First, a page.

- Generate ideas and innovations for release and/or inform product roadmap.
- Identify questions, issues, and to do’s.
- Encourage full team contributions and subsequently ensure team buy-in.
- Document assumptions, design rationales, and changes.
- Enable parallel development (i.e. mobilize each discipline).
- Improve scoping, estimating, and planning (e.g. number of impacted pages, new pages).
- Inform process flows and page level design.
- Can improve credibility (by identifying design problems and having designer recommend solutions). Can change perception of user experience design from “pair of hands” to more “strategic partner.”
- Define the design problem within its historical context.
- Establish regular check-in meetings.
- Allow User Experience team to present recommendations, design solutions, and design rationale as a unified voice.
- Identify opportunities and innovations at a strategic level.
After running collaboration sessions over the past couple of years, here are some best practices I recommend:
- Prep the meeting room the day before.
- Encourage one representative from each appropriate discipline to attend. Cross-functional representation deepens the understanding of the problems, encourages more holistic solutions, and fosters collaboration across the team.
- Start each meeting by allowing the business owner or the person with the most experience to provide context on the competitive landscape, current design, or any useful and relevant information. Also, identify roles: timekeepers, final arbiters, scope police, product manager as hub, design manager as process filter.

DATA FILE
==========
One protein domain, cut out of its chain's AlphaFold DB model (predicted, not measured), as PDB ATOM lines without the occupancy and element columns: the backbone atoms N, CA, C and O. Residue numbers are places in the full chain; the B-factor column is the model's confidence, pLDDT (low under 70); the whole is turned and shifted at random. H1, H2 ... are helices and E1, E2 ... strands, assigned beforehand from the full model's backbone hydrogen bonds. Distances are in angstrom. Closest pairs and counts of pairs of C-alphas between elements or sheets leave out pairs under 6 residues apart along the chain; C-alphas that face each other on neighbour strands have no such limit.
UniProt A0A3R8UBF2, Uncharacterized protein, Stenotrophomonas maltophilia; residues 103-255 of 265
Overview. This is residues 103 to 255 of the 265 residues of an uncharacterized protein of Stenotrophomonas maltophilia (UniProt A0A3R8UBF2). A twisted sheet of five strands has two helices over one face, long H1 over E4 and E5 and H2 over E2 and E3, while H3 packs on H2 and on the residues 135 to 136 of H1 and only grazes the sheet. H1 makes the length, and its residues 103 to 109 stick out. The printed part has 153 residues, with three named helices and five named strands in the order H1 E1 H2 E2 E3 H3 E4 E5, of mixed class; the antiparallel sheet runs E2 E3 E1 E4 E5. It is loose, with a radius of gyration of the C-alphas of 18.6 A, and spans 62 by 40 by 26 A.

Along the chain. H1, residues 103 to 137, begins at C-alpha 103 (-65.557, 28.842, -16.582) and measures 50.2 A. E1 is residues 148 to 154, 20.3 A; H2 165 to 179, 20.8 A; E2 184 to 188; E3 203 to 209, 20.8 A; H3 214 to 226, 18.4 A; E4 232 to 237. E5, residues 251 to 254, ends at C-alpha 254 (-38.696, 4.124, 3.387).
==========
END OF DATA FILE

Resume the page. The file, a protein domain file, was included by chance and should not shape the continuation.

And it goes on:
- Make adaptations or customize the format of Collaboration Session process after each session if needed. Encourage the team to be flexible, nimble, and adaptive.
- Summarize, capture, and distribute the notes from each Collaboration Session within 24 hours.
- Involve key stakeholders before the session, and have them buy in to the participants, agenda, and meeting objectives. If relevant, send out any homework, such as links to competitors, before the meeting.
- Send out “Issues and To Do’s” immediately after meeting.
- For major innovations, package ideas and “sell up” to key decision makers afterwards.
After the first one:
“I just wanted to say I thought the first collaboration session went really well overall. Lots of focused participation from different disciplines. Discussing and agreeing on goals and priorities at a page/template level is really going to help communication throughout the design process. It’s often a big leap from presenting documents to one another to solving problems together and getting design work done in real time.” Contract content strategist with 8 years experience
After project was done:
“Super proud [of the redesign]. Collaboration sessions were pain in the ass to attend, but extremely valuable to the process” “Very proud and pleased with the end result.” Product Manager
“Best process at Yahoo I’ve seen, in 5 years. Smoothest redesign to date I’ve worked on.” Senior Engineer
Invitation from another team
“Our goal of this meeting is to have you lead us through a Collaboration Session…. I remember how helpful this process was in designing pages for our previous product….I think our team could really benefit from applying this tool.” Senior Product Manager